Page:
Tim Gallagher (right), also a Northeast resident, founded the CASA mentoring program in 2012. MARIA S. YOUNG / TIMES PHOTO
Rolling Stone hit the teenagers from Camden like a brick to the face.
“Chaos is already here” and “literally dying” were two of the more repugnant portrayals of their hometown promulgated by the pop culture-centric periodical in its Dec. 19, 2013, issue, an edition that promoted Will Ferrell’s smirking Ron Burgundy and his wayward martini on the cover alongside a teaser for the hatchet job inside.
“Apocalypse New Jersey, America’s Most Desperate City,” stated the hyperbolic headline.
The article itself was even more inventive in its assessments.
“An un-Fantasy Island of extreme poverty and violence,” the text stated.
“Blocks full of Ninth Ward-style wreckage [that] gather waste and rats,” it continued, comparing the city to a quarter of New Orleans that was among the most-devastated by Hurricane Katrina.
The pure cynicism infuriated the teens involved in Camden Adolescents Striving for Achievement, a youth mentoring, service and spirituality program that had been founded one year earlier by 2006 Father Judge High School graduate Tim Gallagher in collaboration with Guadalupe Family Services.
“When I walked in here last fall, the kids were incensed by the article,” said Den Sweeney, a 1970 Judge grad and retired school teacher who helps out Gallagher. “They said, ‘We’re here every day, but nobody asked us what we’re doing.’ ”
That is, in researching for its article, Rolling Stone didn’t seek out any of the CASA kids. In the finished piece, the author quoted a multitude of brazen drug dealers, junkies, gangsters and killers. Local police had their say, too, generally echoing the adverse sentiments about the place.
But the narrative contained nothing about Camden folks like Javier Castro, a 17-year-old who overcame his largely solitary grade school years to blossom among his new peers in the CASA program and forge a path to college, where he plans to study graphic design.
Sweeney, a Mayfair resident who taught 34 years in Bensalem Township public schools, brought his expertise as a professional photographer and youth mentor to the program last November. With his guidance and their own inspiration, the CASA youths spent the ensuing year crafting their very personal response to the aspersions cast about Camden. It’s a biographical exhibition featuring portraits and essays about their experiences, challenges, accomplishments and dreams.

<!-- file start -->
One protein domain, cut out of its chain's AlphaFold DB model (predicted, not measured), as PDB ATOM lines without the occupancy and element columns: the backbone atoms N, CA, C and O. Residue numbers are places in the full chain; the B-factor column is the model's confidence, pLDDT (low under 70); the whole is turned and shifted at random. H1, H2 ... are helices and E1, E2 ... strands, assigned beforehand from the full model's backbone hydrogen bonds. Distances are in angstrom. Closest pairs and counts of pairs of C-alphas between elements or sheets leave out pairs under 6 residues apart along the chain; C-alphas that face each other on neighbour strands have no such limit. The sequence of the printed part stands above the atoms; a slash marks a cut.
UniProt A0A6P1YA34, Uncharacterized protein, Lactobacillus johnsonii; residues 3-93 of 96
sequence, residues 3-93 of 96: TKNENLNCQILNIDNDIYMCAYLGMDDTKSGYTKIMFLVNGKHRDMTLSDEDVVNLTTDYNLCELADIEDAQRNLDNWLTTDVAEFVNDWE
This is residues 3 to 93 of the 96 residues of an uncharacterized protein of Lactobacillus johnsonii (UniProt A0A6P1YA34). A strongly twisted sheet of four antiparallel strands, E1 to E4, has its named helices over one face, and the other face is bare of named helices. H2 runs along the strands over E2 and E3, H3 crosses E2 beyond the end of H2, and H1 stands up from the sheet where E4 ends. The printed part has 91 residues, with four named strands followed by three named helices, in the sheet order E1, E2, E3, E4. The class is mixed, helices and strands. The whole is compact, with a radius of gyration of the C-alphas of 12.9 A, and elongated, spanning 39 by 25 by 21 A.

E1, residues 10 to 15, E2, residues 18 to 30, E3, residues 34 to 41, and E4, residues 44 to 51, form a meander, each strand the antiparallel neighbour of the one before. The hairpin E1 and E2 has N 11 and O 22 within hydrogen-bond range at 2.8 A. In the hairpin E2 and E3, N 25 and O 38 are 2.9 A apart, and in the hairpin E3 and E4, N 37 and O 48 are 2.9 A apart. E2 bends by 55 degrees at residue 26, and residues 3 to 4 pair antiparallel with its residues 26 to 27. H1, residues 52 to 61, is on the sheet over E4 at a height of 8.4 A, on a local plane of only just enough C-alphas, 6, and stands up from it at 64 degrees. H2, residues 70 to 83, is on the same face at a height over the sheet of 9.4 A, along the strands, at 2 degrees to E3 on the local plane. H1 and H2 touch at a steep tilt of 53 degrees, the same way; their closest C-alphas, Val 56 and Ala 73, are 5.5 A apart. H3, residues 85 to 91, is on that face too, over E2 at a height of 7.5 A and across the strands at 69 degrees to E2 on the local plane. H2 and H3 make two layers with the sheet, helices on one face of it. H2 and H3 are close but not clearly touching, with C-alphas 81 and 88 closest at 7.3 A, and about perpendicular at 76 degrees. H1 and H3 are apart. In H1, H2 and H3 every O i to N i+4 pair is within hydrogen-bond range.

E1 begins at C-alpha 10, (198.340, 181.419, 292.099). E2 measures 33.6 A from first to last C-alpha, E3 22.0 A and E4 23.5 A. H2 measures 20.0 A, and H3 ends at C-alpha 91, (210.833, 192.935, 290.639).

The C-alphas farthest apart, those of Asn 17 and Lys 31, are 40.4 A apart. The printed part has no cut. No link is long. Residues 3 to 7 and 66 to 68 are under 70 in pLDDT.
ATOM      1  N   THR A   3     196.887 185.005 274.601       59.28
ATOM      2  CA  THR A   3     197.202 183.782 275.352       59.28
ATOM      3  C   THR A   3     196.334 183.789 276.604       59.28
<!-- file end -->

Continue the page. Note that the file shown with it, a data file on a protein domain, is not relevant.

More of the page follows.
The project, called “Look Again: The Young People of CASA,” features 30 teenagers along with seven staff members and debuted in the Idea Center at Susquehanna Bank Center on Nov. 20 and 21. Starting in late May, it will be on view in the Stedman Gallery at Rutgers-Camden for five weeks.
On one hand, the participants hope that their work will raise public awareness of CASA and attract the kind of support it needs to grow beyond the cramped North Camden rowhouse where it now resides. But in a less tangible sense, they want their photos and stories to change how outsiders in the mass media and the public at-large view their proud city.
“My goal was to show that good things do come out of Camden,” said Rachelle Woodson, 16. “It’s not an all-bad place.”
Sweeney took most of the portraits, but Woodson selected another 16-year-old, Darwin Guzman, to photograph her. The image shows her standing in an empty lot, partially covered by hard dirt and pebbles, partially overgrown with weeds. Woodson poses in front of the Northgate Apartments, the government-subsidized high-rise apartment building where she’s “lived her whole life.”
She bows her head and gazes toward the ground, but her broad smile projects serenity.
“State troopers have repelled into the building from the roof … you can buy a different drug on every floor … people have been shot and murdered in this building … and I still rise!” Woodson wrote defiantly. “No matter what surrounds me, no matter who is trying to push me in the wrong direction, I am thriving.”